County workers to see 3 percent more in paycheck


By Kevin Spradlin

ROCKINGHAM — All of Richmond County government’s employees can expect to see 3 percent more in their paychecks next fiscal year, which begins July 1, after commissioners approved a 1 percent across-the-board pay raise.

No, that’s not fuzzy math. The commissioners and County Manager Rick Sago also eliminated the five furlough days implemented in the current fiscal year, which amounted to a 2 percent pay cut. Those furlough days have been eliminated and the 1 percent raise was approved Monday night as the commissioners voted 6-0 to adopt the FY 2014-15 budget.

The last-minute 1 percent pay raise was the brain child of Commissioner Thad Ussery. During the budget work session earlier Monday afternoon, Ussery suggested that a 1 percent raise “would help morale” among county workers.

He noted that county workers have hardly complained during the mandated furlough period.

Sago didn’t hesitate in his response.

“For me to do it,” he said, “I’d have to take it out of fund balance.”

The commissioners later on approved the raise, which added $156,910 to a budget already stretched thin. Ussery went on to suggest a pay increase of up to 3 percent, but other commissioners talked him down.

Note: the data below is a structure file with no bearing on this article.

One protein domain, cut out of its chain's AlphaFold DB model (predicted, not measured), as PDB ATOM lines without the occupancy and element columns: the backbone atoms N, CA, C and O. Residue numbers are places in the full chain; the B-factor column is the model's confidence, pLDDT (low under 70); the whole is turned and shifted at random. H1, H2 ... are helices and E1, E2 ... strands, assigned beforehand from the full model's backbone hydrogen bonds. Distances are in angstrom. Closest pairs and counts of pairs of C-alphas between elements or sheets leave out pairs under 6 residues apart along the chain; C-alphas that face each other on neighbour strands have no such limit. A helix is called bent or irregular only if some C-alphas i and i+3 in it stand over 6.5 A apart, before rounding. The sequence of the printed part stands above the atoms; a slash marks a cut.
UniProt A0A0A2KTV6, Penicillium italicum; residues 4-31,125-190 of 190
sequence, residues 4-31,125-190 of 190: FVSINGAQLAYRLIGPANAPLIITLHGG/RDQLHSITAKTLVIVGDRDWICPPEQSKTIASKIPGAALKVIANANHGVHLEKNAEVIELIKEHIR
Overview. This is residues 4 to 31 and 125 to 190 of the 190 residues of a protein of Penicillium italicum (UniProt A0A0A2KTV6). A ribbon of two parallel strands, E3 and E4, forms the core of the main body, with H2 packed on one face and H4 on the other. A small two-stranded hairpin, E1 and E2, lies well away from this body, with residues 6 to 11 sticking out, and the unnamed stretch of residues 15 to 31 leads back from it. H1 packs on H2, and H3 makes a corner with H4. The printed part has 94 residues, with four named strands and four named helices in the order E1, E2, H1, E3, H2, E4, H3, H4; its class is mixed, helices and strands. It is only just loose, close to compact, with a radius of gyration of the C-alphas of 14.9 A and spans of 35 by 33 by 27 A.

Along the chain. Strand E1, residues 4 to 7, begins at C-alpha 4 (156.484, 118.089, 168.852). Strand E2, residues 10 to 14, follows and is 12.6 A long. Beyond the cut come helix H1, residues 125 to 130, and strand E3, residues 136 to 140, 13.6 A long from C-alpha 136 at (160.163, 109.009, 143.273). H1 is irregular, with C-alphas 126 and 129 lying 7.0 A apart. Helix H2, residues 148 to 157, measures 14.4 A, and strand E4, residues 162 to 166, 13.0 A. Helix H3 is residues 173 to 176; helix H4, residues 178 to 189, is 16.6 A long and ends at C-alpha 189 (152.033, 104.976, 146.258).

“If we can afford it, I’d like 2 percent,” Ussery said.

Sago again was quick to reply.

“Nothing would make me happier,” he said, than a raise of 2, 3 or even percent. However, “1 percent we can deal with. If it gets above 1 percent …”

As Ussery began to continue talk of a higher increase, chairman Kenneth Robinette and others tried to stop it before it got started.

“Calm down there,” Robinette said to a room-wide chuckle.

Commissioner Ben Moss expressed concern that the county might be painting itself into a corner of mandatory furlough days. Sago was noncommittal.

“I can’t see into the future,” Sago said. “You can’t continue to run on furlough days.”

The adopted budget shows a total of $48,377,390 in both expenditures and revenue. When Sago first was handed the budget, it was some $4.6 million in the red. It was balanced, Sago said, through a mix of fund balance ($1.66 million), cuts from departmental requests ($1.56 million) and other funds ($1.4 million).

“I kept anything that was absolutely necessary,” Sago said.

A 5 percent water rate increase and a new minimum monthly charge of $20.70 will help pay for an increase in chemicals and water for that service, Sago said. Sago and other county officials noted the county’s water rate is still below average across the state.

A copy of the adopted budget is expected to be placed online as soon as Tuesday at




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